We are careful never to pre-judge the result of a review, but in the case of AudioQuest’s Rocket 22, we had solid grounds for high hopes. This speaker cable is the step-up option to the excellent Rocket 11 – the one that broke Chord Company’s formidable stranglehold to win our Accessories Award in 2018.
The 22’s design mirrors that of the cheaper model, but uses higher quality copper conductors with a polished outer surface that’s claimed to give a ‘sweeter’ high frequency performance. The conductors use strands arranged in concentric layers, where each layer spirals in the opposite direction to the one below it.
This configuration is claimed to reduce unwanted interactions between the strands and so lower distortion.
Each pair of conductors is then twisted to improve rejection of external interference. There are four pairs of conductors per channel, and while our sample of the cable was terminated to be single-wired, the construction opens up the Rocket 22 to be bi-wired too.
The cable also uses AudioQuest’s Noise Dissipation System, which is essentially specially designed layers of shielding that reduce the impact of RF (Radio Frequency) interference and EMI (Electromagnetic Interference).
While this is a chunky cable, it’s also extremely flexible and shouldn’t cause any issues when installed. It’s available in two colour options – black and white.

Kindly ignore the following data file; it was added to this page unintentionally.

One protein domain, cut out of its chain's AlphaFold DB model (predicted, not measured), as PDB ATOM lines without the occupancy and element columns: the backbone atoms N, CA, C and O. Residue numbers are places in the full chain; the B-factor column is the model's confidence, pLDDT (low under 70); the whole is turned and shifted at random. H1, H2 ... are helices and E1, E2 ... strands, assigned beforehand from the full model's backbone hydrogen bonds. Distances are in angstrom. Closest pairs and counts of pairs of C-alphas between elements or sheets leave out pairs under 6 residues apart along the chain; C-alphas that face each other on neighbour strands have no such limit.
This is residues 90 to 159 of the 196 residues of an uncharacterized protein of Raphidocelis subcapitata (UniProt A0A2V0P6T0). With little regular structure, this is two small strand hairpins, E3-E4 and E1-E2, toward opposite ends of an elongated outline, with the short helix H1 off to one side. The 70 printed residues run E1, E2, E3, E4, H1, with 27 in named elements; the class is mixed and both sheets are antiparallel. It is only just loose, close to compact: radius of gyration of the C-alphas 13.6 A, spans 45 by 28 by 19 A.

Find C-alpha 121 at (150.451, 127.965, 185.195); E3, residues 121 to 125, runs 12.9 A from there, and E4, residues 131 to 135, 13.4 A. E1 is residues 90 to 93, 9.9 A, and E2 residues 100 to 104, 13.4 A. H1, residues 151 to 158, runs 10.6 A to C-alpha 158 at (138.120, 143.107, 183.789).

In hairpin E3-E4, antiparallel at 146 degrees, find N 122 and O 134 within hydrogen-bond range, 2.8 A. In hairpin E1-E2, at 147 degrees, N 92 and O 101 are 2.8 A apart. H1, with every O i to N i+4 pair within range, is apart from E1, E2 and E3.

The ’22 isn’t a cable you should judge on an initial quick listen. Straight out of the packaging it sounds a little thick and murky, obscuring low level dynamics and some higher frequency detail behind an unusually smooth and full-bodied presentation.
But given a few days of use, the Rocket’s sonic presentation opens up considerably. We use it as part of our reference stereo set-up – Naim NDS/555PS streamer, Gamut D3i/D200i amplifier and ATC SCM 50 speakers – as well as with Naim’s Uniti Star and a pair of Dynaudio Special 40 speakers with consistent and pleasing results.
In both systems, we enjoy a spacious and refined presentation, one that sounds noticeably larger scale than when we substitute similarly priced alternatives such as the Chord Company RumourX and Ecosse ES2.23+.
The sound is impressively detailed, uncovering low-level information and arranging it in a stable and cohesive manner. All that detail isn’t overtly highlighted either; here it exists in an even-handed delivery without emphasis. All of this makes for an easy-going balance that makes the Rocket 22 suitable for a wide range of systems.
Despite its civilised nature there’s still enough in the way of dynamic punch and rhythmic drive to allow the sheer energy and attack of Nirvana’s Nevermind shine through. We play Tchaikovsky’s Marché Slave Op.31 and the Rocket helps our systems render pleasing large-scale dynamics and deliver plenty in the way of authority to the sound.
Substitute Chord’s RumourX (£18/m) into either of our systems and you’ll get more in the way of focus and excitement, but the AudioQuest’s refinement and more relaxed attitude is equally admirable. The choice between the two is more a matter of taste and partnering system than any massive difference in ability.
The Rocket 22 continues the fine work of its Award-winning sibling and, in a suitably talented set-up, the difference in price between the two (the Rocket 11 costs £12.50/m) can be justified by the improvement in scale, detail and authority.
- Sound 5
- Compatibility 5
- Build 5
Read our AudioQuest Rocket 11 review